We are enjoying heaven – twenty degrees today. Showers of scarlet and gold leaves, the trees more spectacular than usual this year. Everyone is out soaking up sun, storing those D’s for the dark days ahead. Hard to sit inside.
So on Sunday afternoon, I almost didn’t go to an event I’d booked a ticket for, it was too beautiful. Luckily I decided to go because I could ride there and back, getting an hour of sun on the bike. It was an event put on by PEN Canada – the stellar organization that defends writers and journalists persecuted for their writing – with a film about Salman Rushdie and a discussion afterwards about freedom of expression.
It was thrilling. The documentary, Codename Sally, was about Rushdie’s surprise appearance at a PEN event in Toronto, the first public show of support to a writer condemned to death by fatwa, because the mullahs of Iran disapproved of his novel. The courageous organizers, who took enormous risks with this event – a bookseller had been murdered for selling Rushdie’s books – gathered a large group of Canadian artists, put them on stage at a fundraising event, and promised them a special guest. Introduced by Margaret Atwood, Rushdie, who’d been kept in darkest secrecy for his own safety and everyone else’s, walked out to gasps, a roar of approval, a standing ovation.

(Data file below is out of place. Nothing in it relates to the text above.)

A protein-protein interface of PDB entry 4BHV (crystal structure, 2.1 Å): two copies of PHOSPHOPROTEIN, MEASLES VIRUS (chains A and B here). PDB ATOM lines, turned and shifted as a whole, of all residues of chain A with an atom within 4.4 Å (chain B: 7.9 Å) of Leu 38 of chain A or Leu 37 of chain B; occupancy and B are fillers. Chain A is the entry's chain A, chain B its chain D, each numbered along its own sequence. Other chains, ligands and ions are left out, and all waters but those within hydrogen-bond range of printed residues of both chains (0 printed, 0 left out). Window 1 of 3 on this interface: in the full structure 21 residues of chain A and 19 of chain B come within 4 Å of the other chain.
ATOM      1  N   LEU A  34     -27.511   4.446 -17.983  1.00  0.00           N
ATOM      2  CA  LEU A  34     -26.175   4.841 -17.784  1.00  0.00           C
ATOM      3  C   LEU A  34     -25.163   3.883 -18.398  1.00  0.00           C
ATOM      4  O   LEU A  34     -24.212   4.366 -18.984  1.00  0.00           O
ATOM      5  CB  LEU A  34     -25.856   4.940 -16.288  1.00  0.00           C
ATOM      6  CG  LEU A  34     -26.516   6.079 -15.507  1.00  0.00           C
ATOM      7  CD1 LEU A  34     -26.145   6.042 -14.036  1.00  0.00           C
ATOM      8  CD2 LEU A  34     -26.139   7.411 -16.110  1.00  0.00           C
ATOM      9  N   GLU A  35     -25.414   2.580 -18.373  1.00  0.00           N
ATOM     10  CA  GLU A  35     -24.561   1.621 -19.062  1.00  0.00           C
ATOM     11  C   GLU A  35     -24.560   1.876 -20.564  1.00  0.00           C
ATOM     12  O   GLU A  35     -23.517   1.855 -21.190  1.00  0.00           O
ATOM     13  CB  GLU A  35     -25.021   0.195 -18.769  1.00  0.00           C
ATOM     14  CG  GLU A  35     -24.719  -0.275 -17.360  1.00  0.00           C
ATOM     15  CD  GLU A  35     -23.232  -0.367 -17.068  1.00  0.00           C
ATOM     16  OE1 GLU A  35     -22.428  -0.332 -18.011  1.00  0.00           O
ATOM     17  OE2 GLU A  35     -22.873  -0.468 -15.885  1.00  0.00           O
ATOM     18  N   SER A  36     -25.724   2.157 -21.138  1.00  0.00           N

People like Louise Dennys, his Canadian editor, and Bob Rae, then premier of Ontario and the first politician in the world to publicly embrace Rushdie, spoke about the experience, and Rushdie himself on film told us what it meant to him. They took him to Ottawa where he met Canada’s Foreign Minister. Days later, the Canadian delegation at the UN brought a motion to condemn Iran for the fatwa.
The film was followed by a discussion about freedom of expression with Dennys, Rae, filmmaker Deepa Mehta, John Ralston Saul, Adrienne Clarkson and others. At one point, they agreed that the most dangerous job in the world right now is to be a writer or a journalist. The threats to free speech now come from both the right and the left. The violent authoritarian right, besides twisting and cancelling the truth, continues to murder writers. The left is cancelling and condemning any point of view they disagree with.
I rode home proud to be Canadian and a writer. But sad – to think of the premier we have now, who wouldn’t recognize a novel if it smacked him in the face. Clarkson told us that all the people involved had grown up in the time of Lester B. Pearson, when Canada played an important role on the international stage and was known for its peacekeepers. My thoughts echoed Deepa Mehta, who asked, What happened? How did these horrible people end up taking over? Why are we losing so much ground?
The news, more dire every day, it seems – China, Ukraine, the US, the climate. It did my heart good to be reminded of a time of almost heroic idealism. Bravo to all concerned.
You can watch the film online by going to the PEN website here.